Crops have numerous stress events throughout their life during our erratic Canadian summers. We never know if a year will bring droughts or floods, but we do know that every year some fields will win (or, more accurately, lose) the hail lottery. Biologicals have been found to help plants recover from these environmental stressors, however, long-term stress is a more complicated issue. Hail is more acute stress that ranges from mild to severe, and biologicals can help injured crops recover. It is unlikely that the crop can fully recover, so management practices should be directed at mitigating yield loss.
The emergence of a new crop emerge brings all the opportunities of a new season. Early scouting is key to determining stand establishment and monitoring the crop for any requirements to maximize production.
Rain is usually a happy sight on the Prairies, but unfortunately, sometimes storms bring hail. This canola field got hailed out early. When responding to hail damage, any applications to try to get a positive plant response and recovery needs to happen soon after the event. However, it does take time to assess the damage and to determine if the crop is worth trying to save.
These plants were damaged, but after some assessments – and the interest of the farmer to see if they could be nursed back into a healthy stand – it was determined that a foliar application could help. It is always a risk to try to recover a hail-damaged crop as stand loss and tissue damage can result in reduced yields and increased disease in the field. It is unlikely for yield to get back to 100% of what the potential was before the hail damage, so the intent is to try to limit as much loss as possible. A product that combined a foliar nutrition package and biostimulant was used to try and induce the plant’s own recovery, giving it a little boost to get growing again.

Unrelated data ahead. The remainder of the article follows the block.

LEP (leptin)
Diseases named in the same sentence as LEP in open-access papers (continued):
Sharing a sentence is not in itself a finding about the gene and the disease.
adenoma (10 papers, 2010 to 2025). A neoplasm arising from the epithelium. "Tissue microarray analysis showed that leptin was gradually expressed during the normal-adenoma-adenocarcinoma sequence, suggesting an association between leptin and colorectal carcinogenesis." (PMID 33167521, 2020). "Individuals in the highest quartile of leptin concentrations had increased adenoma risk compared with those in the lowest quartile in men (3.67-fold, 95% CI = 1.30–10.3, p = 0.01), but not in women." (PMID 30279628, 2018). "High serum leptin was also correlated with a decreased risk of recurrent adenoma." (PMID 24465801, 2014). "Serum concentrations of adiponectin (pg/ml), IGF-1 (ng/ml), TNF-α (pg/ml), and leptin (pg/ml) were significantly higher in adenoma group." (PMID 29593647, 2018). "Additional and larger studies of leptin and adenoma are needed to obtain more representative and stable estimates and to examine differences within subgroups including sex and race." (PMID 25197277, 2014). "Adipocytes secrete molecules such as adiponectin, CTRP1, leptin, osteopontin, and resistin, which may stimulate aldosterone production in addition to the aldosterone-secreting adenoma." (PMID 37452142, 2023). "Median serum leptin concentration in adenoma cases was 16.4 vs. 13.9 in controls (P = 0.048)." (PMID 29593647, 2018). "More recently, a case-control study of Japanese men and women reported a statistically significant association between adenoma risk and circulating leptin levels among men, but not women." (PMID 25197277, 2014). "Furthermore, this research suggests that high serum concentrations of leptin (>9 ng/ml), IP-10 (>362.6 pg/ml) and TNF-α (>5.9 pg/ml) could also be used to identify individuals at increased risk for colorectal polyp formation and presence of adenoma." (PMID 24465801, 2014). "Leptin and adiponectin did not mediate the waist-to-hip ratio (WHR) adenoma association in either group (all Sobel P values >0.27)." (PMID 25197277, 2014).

Keeping a close eye on the crop is required as reduced plant stands can allow weeds to grow and damaged stems and leaves can give diseases easier opportunity for infection.
Results will vary year to year in terms of responses to crop stress. Products that contain biostimulants have been shown to enhance the crop’s own ability to push through the stress events without losing as much yield. This, of course, will vary by crop, variety, stress type and severity. Targeting a crop with its roots in moist soil with a good fertilizer program after a hail can result in better improvements than a crop that was exposed to long-term drought stress. Finally, biologicals are not a “fix-all” application. Their main purpose is to be used in combination with other practices and products to help reduce the yield loss associated with stress events that your crop may experience.
For more information on biological products along with which products to use and when to use them, please contact your Richardson Pioneer Ag Business Centre.